Resident Evil: Welcome to Raccoon City


Like the zombie-making virus which is the true game engine of this long-running franchise, the world of Resident Evil keeps evolving, respawning and regenerating extra mutant limbs and organs in different media. First there was the influential shooting-centric computer game from Japan; that begat half a dozen blood-and-VFX feature films from married star-and-director team Milla Jovovich and Paul WS Anderson. Then followed television series, novels, comics, stage productions and even a Resident Evil-themed restaurant.


Even if you haven’t played, watched, read or even eaten any Resident Evil product that shouldn’t significantly impair anyone’s ability to at least mildly enjoy and get up to speed with this latest iteration: a reboot story set in the late 1990s in the fictional town, the titular Raccoon City, where the zombie virus first emerges as a threat to humanity. Although gravely disappointed to report there are no raccoons whatsoever on hand, I can reveal that this is a reasonably entertaining, unpretentiously gory horror exercise, although clearly a bit distended with an excess of characters that need to be incorporated into the plot, many of whom feature in older RE lore.

The most prominent is Claire Redfield (Kaya Scodelario), a badass tough girl who comes back to the town where she was raised in a dodgy orphanage to see her brother Chris (Robbie Amell) who is now a Raccoon City police officer. Claire also wants to investigate reports she’s seen in so-called “chat rooms” on the “internet” (remember, it’s meant to be the 1990s and all that stuff is new) of shady goings-on connected to the pharmaceutical company Umbrella. Eventually, Claire and Chris find themselves battling drooling pasty undead hordes alongside fellow cops Jill Valentine (Hannah John-Kamen) and Leon Kennedy (Avan Jogia), conflicts seen mostly from a third-person perspective, although there are occasional deployments of first-person viewpoints, a mix that creates a particularly game-y feel.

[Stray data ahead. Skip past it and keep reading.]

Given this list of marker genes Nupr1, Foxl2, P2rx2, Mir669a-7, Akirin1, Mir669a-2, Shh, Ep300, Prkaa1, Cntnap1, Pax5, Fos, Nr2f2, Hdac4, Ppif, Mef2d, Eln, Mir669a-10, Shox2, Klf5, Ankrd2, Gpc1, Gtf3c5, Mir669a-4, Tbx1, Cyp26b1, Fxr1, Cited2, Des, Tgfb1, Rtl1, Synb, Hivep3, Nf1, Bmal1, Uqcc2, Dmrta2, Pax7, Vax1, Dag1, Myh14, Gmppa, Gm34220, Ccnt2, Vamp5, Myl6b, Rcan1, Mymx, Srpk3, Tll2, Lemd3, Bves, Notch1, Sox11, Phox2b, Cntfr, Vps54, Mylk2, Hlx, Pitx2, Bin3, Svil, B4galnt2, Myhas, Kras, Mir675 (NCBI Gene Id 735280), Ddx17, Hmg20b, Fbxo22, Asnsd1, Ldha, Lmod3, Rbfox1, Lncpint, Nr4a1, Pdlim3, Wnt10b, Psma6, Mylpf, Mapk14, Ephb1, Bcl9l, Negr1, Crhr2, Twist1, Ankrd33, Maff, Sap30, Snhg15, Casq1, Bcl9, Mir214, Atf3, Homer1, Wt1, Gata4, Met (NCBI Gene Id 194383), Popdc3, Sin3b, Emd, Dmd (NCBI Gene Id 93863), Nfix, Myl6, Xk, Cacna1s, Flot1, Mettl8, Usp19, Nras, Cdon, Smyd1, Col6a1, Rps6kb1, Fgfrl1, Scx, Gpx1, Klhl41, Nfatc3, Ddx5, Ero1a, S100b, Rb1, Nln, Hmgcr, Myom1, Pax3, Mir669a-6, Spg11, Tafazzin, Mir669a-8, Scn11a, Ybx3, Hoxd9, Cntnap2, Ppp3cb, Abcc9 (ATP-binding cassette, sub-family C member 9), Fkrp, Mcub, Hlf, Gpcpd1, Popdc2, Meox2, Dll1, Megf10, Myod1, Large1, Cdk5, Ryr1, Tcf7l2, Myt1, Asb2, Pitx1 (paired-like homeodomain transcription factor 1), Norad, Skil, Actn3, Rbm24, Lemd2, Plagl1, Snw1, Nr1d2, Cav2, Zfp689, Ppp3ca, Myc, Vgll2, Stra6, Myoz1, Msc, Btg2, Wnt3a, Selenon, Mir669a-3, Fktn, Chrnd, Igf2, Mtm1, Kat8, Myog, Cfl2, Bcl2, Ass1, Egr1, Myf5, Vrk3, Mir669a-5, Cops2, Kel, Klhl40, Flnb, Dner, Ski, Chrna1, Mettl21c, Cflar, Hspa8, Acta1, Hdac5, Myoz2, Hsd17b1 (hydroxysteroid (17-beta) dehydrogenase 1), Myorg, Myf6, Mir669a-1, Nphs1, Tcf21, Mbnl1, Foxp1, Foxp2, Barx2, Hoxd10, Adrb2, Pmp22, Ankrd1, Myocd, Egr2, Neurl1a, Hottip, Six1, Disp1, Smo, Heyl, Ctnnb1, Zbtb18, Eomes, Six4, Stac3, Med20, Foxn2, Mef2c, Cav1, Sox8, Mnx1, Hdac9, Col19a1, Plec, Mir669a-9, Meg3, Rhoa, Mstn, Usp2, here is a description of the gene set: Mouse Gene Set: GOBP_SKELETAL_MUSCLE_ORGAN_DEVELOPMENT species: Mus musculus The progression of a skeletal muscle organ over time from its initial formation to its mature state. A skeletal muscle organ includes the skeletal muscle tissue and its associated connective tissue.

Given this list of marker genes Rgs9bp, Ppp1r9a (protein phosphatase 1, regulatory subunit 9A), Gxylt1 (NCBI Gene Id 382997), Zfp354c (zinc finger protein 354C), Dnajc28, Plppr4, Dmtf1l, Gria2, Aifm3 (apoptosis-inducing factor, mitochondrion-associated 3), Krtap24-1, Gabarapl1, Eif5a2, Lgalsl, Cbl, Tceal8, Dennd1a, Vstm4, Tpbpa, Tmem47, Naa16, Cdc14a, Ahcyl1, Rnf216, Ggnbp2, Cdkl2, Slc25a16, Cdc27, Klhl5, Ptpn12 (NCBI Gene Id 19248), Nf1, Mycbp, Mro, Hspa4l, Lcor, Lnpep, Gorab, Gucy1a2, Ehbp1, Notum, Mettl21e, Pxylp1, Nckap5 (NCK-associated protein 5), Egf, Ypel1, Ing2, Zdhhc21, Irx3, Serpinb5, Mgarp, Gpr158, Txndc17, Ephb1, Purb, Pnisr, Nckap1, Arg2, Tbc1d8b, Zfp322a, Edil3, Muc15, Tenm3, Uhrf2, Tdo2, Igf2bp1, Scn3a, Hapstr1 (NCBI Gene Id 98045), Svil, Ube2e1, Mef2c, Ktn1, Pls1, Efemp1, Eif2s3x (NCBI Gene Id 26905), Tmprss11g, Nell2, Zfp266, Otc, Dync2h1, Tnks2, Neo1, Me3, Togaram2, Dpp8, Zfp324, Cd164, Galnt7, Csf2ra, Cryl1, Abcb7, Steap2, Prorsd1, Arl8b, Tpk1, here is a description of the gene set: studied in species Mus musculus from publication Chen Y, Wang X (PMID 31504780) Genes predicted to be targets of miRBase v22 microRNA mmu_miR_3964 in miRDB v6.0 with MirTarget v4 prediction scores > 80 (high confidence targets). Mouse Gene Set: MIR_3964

The competence of the action sequences compensates somewhat for the underlying lack of wit or humour throughout, unless you count the smile-inducing call backs to ancient 90s technology. One character, for instance, is spied playing the game Snake on a Nokia phone; elsewhere a key bit of info is related from a videotape. It all serves to remind us that the Hollywood studio Sony, who also own the PlayStation game platform that made Resident Evil famous, was originally a tech company before they expanded into entertainment.

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